For his part, Joseph claims his "Bong Hits 4 Jesus" statement was just something that struck his fancy when he first saw it printed on a snowboard. He claims he didn't mean anything by it, nor was he really endorsing any "message." He just found something "witty" he wanted to throw up at a public event to annoy his principal, because he could. Oops — sorry, Joe; as it turns out...you can't. Not with this Supreme Court, anyway.

Perhaps the big double whammy comes from the fact that his banner referenced both drug use and the Christian Lord 'n' Savior in conjunction; and those are both very hot buttons for the idiots on the Right. Would it have been more palatable if Joseph's banner had said "Nitrous Oxide 4 Buddha"? Hey, nitrous oxide has legitimate, legal uses (of course, so does marijuana). And Buddha isn't the patron fucking wunderkind of the majority of the Supreme Court Justices. So that should be just fine, right?

Or perhaps, it should have been fine anyway:

[Dissenting Justice John Paul] Stevens said the First Amendment protects student speech if the message itself neither violates a permissible rule nor expressly advocates conduct that is illegal and harmful to students.

"This nonsense banner does neither," Stevens said.

See that word, folks? NONSENSE. That aptly describes Joseph's sign — purely harmless nonsense. It also aptly describes the Supreme Court decision — absolutely fucking horrendous nonsense that can easily be compounded over the next decade or so into more and more limitations on our freedoms. As we've said before, we'll be rid of Dubya soon enough, but we'll be living under the burden of his Supreme Court appointees for a long time to come.

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[  Filed under: % Government & Politics  % Media & Censorship  ]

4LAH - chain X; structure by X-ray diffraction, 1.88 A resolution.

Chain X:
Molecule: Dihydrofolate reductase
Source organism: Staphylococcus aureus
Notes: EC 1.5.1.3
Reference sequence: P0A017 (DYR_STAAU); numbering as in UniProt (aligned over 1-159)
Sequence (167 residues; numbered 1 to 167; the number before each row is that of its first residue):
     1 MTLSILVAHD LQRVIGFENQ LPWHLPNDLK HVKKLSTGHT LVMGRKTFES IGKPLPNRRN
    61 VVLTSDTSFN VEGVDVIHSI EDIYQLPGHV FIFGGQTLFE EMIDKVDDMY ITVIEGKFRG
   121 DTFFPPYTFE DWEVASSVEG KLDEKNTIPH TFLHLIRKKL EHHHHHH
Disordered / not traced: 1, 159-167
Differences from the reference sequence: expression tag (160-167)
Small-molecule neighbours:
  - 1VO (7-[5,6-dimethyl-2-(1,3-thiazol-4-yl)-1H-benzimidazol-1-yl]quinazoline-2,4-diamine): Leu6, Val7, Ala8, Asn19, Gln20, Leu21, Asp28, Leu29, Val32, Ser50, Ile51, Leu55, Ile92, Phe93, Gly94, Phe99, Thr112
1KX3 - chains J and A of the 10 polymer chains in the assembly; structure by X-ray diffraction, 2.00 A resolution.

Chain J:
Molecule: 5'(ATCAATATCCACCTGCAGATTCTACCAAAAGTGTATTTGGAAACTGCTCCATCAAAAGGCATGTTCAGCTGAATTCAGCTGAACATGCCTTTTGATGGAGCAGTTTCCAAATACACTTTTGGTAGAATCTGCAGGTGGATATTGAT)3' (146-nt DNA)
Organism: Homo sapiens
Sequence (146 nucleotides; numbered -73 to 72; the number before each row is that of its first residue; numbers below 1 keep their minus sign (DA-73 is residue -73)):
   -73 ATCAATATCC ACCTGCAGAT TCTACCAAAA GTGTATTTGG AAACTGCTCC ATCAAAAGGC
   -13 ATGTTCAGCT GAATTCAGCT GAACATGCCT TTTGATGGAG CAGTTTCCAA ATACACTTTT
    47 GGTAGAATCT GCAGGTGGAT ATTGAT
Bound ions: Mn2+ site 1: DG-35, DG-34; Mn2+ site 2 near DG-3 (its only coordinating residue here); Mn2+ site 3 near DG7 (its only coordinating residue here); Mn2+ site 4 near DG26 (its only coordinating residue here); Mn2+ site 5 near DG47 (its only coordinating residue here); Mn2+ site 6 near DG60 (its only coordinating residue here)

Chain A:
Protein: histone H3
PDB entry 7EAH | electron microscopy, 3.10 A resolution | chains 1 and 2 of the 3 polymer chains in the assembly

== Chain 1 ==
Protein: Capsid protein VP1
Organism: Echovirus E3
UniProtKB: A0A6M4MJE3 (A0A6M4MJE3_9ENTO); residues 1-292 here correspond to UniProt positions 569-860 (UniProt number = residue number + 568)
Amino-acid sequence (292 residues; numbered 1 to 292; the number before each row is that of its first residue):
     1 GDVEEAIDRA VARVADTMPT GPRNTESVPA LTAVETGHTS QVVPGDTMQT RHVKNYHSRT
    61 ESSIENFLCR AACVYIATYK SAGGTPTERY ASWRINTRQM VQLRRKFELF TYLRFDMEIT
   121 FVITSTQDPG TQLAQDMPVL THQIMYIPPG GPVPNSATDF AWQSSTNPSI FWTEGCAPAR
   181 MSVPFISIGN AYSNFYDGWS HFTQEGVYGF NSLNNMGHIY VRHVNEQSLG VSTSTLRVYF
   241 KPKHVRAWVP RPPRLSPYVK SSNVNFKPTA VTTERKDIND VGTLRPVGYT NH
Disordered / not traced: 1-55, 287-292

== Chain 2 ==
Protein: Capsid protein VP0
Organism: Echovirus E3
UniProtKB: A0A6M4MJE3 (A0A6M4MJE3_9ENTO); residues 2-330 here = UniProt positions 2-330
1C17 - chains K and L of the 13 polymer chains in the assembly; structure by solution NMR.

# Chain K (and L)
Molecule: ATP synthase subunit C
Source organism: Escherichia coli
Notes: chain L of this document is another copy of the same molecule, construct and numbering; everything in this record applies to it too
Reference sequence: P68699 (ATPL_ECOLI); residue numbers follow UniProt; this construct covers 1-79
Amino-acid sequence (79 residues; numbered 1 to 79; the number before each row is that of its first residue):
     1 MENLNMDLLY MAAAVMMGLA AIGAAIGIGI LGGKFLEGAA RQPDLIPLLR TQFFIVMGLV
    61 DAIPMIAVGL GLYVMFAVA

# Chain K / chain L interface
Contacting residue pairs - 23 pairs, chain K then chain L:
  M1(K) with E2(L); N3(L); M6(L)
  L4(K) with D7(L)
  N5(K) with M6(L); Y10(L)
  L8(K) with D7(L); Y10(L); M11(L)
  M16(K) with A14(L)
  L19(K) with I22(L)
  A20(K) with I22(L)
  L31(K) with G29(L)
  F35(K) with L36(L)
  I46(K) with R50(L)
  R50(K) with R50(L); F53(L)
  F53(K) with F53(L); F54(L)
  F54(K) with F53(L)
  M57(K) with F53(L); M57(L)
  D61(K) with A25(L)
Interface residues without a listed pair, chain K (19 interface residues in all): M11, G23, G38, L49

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Comments (14)

Jason Spicer, 2007.06.29 (Fri) 02:39 [Link] »

A sensible (or even truly conservative) Supreme Court wouldn't have even agreed to hear this silly case.

These are depressing times for functioning neurons. Maybe some bong hits would help. Or I could just turn my brain over to Jebus. I'm sure he'd have some use for it. Paperweight, doorstop, etc.

Esther Dail, 2007.06.29 (Fri) 08:40 [Link] »

And here I thought that students didn't give up any of their rights when they entered school.

Zombie Jebus, 2007.07.03 (Tue) 00:42 [Link] »

Mmmmm..... brain.....

John W, 2007.07.03 (Tue) 09:36 [Link] »
"It provides no support" for any restriction that goes to political or social issues, they said.

Well that's just a plain contradiction anyway. A statement on the legality of drugs is a political statement, so if a restriction is made on what can or can't be said about drugs, then that restriction is necessarily a "restriction that goes to political or social issues". It doesn't really matter whether Joseph's statement was intended to be political or not, they've suppressed a form of political speach.

Jason Spicer, 2007.07.05 (Thu) 20:09 [Link] »

Not at all. Didn't anybody tell you we're fighting a War on Drugs? As such, drugs are unlawful enemy combatants, so any speech concerning them is illegal, not political.

Most people make the mistake of assuming that the political continuum goes from left to right. In the neocon looniverse, the political spectrum goes from illegal to right-thinking.

That Joseph Frederick guy is lucky he didn't land in Guantanamo. Or Bulgaria.